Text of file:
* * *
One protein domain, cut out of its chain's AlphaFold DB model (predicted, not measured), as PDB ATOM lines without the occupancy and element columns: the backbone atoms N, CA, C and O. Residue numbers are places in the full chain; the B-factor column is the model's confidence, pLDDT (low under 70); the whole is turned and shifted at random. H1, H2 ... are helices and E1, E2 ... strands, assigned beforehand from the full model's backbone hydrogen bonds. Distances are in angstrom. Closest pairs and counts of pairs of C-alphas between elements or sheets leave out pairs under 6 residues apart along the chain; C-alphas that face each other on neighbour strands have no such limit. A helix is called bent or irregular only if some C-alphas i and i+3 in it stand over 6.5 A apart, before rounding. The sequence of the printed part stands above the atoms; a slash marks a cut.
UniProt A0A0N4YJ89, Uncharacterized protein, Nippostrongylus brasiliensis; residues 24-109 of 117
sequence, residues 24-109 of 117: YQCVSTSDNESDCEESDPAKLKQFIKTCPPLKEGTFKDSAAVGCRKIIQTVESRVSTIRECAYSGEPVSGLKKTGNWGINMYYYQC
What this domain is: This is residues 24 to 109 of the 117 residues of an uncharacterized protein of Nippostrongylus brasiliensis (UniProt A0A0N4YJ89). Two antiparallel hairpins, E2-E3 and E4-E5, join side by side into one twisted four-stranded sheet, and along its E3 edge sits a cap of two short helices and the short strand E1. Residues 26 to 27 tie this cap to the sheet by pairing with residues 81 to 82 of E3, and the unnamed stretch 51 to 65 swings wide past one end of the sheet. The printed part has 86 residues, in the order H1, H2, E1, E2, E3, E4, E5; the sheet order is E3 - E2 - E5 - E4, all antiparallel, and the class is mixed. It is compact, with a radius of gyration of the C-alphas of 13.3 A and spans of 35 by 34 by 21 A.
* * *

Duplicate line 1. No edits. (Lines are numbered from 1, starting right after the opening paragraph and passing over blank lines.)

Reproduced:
UniProt A0A0N4YJ89, Uncharacterized protein, Nippostrongylus brasiliensis; residues 24-109 of 117